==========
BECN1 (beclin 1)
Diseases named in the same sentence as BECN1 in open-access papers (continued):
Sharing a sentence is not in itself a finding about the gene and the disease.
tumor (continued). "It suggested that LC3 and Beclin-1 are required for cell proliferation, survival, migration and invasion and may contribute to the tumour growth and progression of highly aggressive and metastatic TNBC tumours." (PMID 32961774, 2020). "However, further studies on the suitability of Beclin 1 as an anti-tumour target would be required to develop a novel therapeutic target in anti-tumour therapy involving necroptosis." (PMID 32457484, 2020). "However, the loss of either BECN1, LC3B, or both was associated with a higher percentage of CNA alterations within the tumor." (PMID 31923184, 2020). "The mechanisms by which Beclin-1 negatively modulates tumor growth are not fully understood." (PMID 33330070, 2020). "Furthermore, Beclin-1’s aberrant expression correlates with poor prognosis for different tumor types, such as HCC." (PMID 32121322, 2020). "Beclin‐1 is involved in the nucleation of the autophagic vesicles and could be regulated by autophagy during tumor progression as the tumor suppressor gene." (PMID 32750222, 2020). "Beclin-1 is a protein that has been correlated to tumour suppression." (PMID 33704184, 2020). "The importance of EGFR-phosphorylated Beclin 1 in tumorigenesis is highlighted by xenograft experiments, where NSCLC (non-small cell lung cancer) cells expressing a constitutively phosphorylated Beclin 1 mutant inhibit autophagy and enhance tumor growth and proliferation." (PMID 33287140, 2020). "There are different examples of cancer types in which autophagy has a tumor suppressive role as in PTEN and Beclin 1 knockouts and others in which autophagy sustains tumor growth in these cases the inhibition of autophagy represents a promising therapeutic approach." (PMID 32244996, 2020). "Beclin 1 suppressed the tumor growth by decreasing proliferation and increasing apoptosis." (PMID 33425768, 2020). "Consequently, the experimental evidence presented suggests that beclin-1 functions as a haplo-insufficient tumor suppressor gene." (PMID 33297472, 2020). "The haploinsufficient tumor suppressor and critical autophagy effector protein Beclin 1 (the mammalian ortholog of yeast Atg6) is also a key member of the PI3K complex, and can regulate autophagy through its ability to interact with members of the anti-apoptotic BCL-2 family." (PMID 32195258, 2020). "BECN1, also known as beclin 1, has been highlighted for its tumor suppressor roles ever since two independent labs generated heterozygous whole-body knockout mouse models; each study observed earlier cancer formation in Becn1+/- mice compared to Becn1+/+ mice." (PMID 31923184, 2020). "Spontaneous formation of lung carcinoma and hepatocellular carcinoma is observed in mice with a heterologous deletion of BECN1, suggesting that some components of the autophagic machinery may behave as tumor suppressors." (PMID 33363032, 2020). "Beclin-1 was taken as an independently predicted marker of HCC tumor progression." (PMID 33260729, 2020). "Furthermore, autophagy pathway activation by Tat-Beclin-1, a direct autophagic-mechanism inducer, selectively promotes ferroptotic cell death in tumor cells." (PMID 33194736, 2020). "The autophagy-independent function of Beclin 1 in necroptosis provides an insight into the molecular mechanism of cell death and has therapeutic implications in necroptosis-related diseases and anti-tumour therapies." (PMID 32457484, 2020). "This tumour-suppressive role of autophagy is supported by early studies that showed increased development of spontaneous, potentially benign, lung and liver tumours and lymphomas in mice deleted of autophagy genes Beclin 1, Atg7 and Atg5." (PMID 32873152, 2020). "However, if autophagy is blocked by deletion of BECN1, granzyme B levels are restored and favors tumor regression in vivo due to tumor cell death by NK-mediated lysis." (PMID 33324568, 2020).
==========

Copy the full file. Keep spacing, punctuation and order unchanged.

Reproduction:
BECN1 (beclin 1)
Diseases named in the same sentence as BECN1 in open-access papers (continued):
Sharing a sentence is not in itself a finding about the gene and the disease.
tumor (continued). "It suggested that LC3 and Beclin-1 are required for cell proliferation, survival, migration and invasion and may contribute to the tumour growth and progression of highly aggressive and metastatic TNBC tumours." (PMID 32961774, 2020). "However, further studies on the suitability of Beclin 1 as an anti-tumour target would be required to develop a novel therapeutic target in anti-tumour therapy involving necroptosis." (PMID 32457484, 2020). "However, the loss of either BECN1, LC3B, or both was associated with a higher percentage of CNA alterations within the tumor." (PMID 31923184, 2020). "The mechanisms by which Beclin-1 negatively modulates tumor growth are not fully understood." (PMID 33330070, 2020). "Furthermore, Beclin-1’s aberrant expression correlates with poor prognosis for different tumor types, such as HCC." (PMID 32121322, 2020). "Beclin‐1 is involved in the nucleation of the autophagic vesicles and could be regulated by autophagy during tumor progression as the tumor suppressor gene." (PMID 32750222, 2020). "Beclin-1 is a protein that has been correlated to tumour suppression." (PMID 33704184, 2020). "The importance of EGFR-phosphorylated Beclin 1 in tumorigenesis is highlighted by xenograft experiments, where NSCLC (non-small cell lung cancer) cells expressing a constitutively phosphorylated Beclin 1 mutant inhibit autophagy and enhance tumor growth and proliferation." (PMID 33287140, 2020). "There are different examples of cancer types in which autophagy has a tumor suppressive role as in PTEN and Beclin 1 knockouts and others in which autophagy sustains tumor growth in these cases the inhibition of autophagy represents a promising therapeutic approach." (PMID 32244996, 2020). "Beclin 1 suppressed the tumor growth by decreasing proliferation and increasing apoptosis." (PMID 33425768, 2020). "Consequently, the experimental evidence presented suggests that beclin-1 functions as a haplo-insufficient tumor suppressor gene." (PMID 33297472, 2020). "The haploinsufficient tumor suppressor and critical autophagy effector protein Beclin 1 (the mammalian ortholog of yeast Atg6) is also a key member of the PI3K complex, and can regulate autophagy through its ability to interact with members of the anti-apoptotic BCL-2 family." (PMID 32195258, 2020). "BECN1, also known as beclin 1, has been highlighted for its tumor suppressor roles ever since two independent labs generated heterozygous whole-body knockout mouse models; each study observed earlier cancer formation in Becn1+/- mice compared to Becn1+/+ mice." (PMID 31923184, 2020). "Spontaneous formation of lung carcinoma and hepatocellular carcinoma is observed in mice with a heterologous deletion of BECN1, suggesting that some components of the autophagic machinery may behave as tumor suppressors." (PMID 33363032, 2020). "Beclin-1 was taken as an independently predicted marker of HCC tumor progression." (PMID 33260729, 2020). "Furthermore, autophagy pathway activation by Tat-Beclin-1, a direct autophagic-mechanism inducer, selectively promotes ferroptotic cell death in tumor cells." (PMID 33194736, 2020). "The autophagy-independent function of Beclin 1 in necroptosis provides an insight into the molecular mechanism of cell death and has therapeutic implications in necroptosis-related diseases and anti-tumour therapies." (PMID 32457484, 2020). "This tumour-suppressive role of autophagy is supported by early studies that showed increased development of spontaneous, potentially benign, lung and liver tumours and lymphomas in mice deleted of autophagy genes Beclin 1, Atg7 and Atg5." (PMID 32873152, 2020). "However, if autophagy is blocked by deletion of BECN1, granzyme B levels are restored and favors tumor regression in vivo due to tumor cell death by NK-mediated lysis." (PMID 33324568, 2020).